The legendary band fronted by the late Kurt Cobain has been slapped with a copyright infringement by C.W. Scott-Giles’ family over ‘Dante’s Inferno’ illustration.
- May 6, 2021
Nirvana is facing a copyright infringement lawsuit over merchandise allegedly featuring a C.W. Scott-Giles illustration.
The lawsuit was filed by Jocelyn Susan Bundy, the granddaughter of Scott-Giles and “sole surviving relative and sole successor-in-title to the copyright in the works created by her late grandfather,” against Nirvana LLC, Live Nation Merchandise, Merch Traffic and Silva Artist Management.
According to the suit, obtained by Rolling Stone, Bundy discovered in January (21) that the band had been using an image described as “virtually identical” to her grandfather’s illustration of “Upper Hell” from a 1949 English translation of “Dante’s Inferno” on vinyl records, clothing, key fobs, mugs, patches, buttons, and other merchandise sold in the U.S. and around the world since 1989. It is recognised by fans as the “Seven Circles of Hell” or “Vestibule” design.
The suit also alleges that Nirvana has been making “false claims of ownership” of the image, and has implied that late frontman Kurt Cobain created the illustration. Bundy also accuses the band of claiming the use of the image is in the public domain in the U.S. – meaning that they can use it without the correct authorisation or paying a license fee. However, she argues that the image is protected under U.K. copyright law, and therefore shouldn’t be considered in the public domain in America or anywhere else.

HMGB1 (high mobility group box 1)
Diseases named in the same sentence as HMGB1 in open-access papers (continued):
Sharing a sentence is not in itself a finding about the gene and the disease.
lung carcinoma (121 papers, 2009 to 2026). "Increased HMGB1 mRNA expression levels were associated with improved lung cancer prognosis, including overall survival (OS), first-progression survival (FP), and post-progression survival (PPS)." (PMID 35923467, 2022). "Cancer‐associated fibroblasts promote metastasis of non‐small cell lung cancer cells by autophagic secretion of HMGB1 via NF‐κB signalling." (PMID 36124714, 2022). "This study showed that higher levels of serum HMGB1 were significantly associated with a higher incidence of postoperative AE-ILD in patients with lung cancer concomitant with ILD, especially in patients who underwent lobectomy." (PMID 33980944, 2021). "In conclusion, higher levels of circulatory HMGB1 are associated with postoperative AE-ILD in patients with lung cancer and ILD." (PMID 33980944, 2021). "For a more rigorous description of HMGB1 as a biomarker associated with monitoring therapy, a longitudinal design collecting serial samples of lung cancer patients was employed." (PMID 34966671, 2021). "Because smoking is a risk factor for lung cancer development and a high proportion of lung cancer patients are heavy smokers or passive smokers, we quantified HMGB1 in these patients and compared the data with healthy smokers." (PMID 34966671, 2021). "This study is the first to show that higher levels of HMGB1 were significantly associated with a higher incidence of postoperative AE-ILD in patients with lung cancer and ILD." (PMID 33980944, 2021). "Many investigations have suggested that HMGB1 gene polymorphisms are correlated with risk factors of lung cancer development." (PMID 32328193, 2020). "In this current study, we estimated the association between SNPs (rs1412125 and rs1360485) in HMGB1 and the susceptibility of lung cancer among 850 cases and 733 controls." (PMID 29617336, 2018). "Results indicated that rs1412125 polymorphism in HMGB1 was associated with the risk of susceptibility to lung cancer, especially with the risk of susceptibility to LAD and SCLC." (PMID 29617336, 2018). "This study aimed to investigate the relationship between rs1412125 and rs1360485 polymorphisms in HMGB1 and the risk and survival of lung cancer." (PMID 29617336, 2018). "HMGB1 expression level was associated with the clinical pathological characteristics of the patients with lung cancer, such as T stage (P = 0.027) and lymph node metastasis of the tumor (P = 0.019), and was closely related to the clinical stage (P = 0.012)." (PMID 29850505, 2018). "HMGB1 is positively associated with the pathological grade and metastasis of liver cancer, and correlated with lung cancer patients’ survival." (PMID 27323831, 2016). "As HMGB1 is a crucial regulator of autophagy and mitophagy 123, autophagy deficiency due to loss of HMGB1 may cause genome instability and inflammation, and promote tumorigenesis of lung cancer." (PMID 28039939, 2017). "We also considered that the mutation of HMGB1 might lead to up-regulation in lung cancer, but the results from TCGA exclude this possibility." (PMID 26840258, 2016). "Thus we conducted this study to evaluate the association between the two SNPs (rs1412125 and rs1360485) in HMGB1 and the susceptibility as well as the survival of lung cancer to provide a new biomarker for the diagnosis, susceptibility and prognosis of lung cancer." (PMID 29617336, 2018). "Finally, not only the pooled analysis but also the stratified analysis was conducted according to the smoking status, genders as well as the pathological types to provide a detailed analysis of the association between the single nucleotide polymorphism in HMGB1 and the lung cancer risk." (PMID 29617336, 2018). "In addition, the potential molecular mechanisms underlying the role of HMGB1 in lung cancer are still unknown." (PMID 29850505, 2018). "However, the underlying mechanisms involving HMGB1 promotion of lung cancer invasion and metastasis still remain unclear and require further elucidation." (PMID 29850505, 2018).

“Any alleged good faith belief regarding any alleged public domain status of the Illustration (by Nirvana)… is refuted by Nirvana’s false claims of copyright ownership throughout the years and the world,” the legal papers state.
A cease and desist letter has also been sent to Nirvana and the other defendants, which they are accused of ignoring.
Bundy is demanding in the suit that production and distribution of any infringing merchandise be stopped. She’s also seeking damages relating to the sale of the image, and damages including any losses sustained by the alleged infringement.
The case is expected to go to trial later this year (21).